I felt I did trust in Christ, Christ alone for salvation; and an assurance was given me that he had taken away my sins. Faith that matters does not come from a life that is without sin. It comes from a life that has been redeemed from, saved from sin. A faith that matters is a faith that witnesses to God’s redemptive work in our lives because it offers the assurance that no matter how far you have drifted from perfection, no matter how many bad choices we make, no matter what we do to try and deny God’s spirit within us, that God has not given up on you or anyone else for that matter.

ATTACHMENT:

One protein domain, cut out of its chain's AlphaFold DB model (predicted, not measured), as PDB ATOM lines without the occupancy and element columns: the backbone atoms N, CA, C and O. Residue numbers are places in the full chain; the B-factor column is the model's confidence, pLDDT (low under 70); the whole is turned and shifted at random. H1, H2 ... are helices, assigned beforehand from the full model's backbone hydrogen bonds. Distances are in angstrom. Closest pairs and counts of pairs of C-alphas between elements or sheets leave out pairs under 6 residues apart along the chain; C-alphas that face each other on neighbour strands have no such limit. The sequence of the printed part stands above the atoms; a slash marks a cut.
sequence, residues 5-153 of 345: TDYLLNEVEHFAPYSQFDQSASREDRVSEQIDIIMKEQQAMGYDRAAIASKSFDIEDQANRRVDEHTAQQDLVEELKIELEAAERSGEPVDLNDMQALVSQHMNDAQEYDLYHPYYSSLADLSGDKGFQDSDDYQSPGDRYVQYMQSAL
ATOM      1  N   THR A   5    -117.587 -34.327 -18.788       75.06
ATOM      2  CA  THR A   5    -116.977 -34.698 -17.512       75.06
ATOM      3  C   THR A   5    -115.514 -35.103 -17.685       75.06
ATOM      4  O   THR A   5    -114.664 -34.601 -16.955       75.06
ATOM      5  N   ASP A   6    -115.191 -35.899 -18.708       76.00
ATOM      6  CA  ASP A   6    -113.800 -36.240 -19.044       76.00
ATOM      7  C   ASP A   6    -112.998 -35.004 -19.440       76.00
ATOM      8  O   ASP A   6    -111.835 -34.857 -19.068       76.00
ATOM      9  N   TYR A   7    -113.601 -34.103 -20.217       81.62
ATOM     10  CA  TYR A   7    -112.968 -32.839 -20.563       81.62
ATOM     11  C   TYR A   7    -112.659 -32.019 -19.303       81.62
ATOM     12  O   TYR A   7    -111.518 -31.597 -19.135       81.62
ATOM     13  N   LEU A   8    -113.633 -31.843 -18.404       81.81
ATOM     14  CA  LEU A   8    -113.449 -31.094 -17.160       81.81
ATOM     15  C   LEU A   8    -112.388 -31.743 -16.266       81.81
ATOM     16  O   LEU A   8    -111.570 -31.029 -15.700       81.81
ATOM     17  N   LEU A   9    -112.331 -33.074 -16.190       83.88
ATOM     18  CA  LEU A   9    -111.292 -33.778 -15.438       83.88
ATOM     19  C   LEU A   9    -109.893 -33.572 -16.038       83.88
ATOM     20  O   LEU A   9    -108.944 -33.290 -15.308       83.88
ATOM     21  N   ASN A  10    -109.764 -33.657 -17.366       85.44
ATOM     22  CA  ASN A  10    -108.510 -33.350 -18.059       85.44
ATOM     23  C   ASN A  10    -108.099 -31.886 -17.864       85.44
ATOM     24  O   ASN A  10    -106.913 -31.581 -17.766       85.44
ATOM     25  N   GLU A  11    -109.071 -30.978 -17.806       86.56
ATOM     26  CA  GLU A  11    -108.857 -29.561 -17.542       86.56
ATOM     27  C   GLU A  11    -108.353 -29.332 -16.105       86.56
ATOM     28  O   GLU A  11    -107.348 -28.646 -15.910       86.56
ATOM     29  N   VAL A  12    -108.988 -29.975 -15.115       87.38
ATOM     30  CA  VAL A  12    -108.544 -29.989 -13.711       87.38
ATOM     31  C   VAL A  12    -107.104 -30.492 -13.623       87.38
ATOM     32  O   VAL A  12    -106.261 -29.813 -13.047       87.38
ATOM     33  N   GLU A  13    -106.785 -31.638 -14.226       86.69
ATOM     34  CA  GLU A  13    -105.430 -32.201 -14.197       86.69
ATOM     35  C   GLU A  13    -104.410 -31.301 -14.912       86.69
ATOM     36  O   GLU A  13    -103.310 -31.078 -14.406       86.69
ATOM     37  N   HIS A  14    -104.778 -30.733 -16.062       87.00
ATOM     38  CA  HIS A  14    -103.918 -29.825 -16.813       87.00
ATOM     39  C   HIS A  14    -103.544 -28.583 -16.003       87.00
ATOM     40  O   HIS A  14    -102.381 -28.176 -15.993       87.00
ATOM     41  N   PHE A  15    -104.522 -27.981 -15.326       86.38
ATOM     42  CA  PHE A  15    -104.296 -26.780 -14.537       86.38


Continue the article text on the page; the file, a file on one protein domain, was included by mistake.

And so as His plan for our salvation, for our redemption unfolded, God sent Jesus, His own Son, to show us once and for all what we were created to be and to save each one of us from what we have become. This Sacrament is all about our redemption. We come to this altar to suffer the consequences of our sin, only to discover that Jesus has already done that for us. He has redeemed us. He has saved us. “He will save the people from their sin.” Wesley called this sacrament a means of grace. And so we can rise from this altar today, after feasting on His love, with the assurance of salvation, with the confidence that we are journeying on to perfection, and go into this perfect world with issues, to share a faith that redeems, a saving faith, a faith that matters.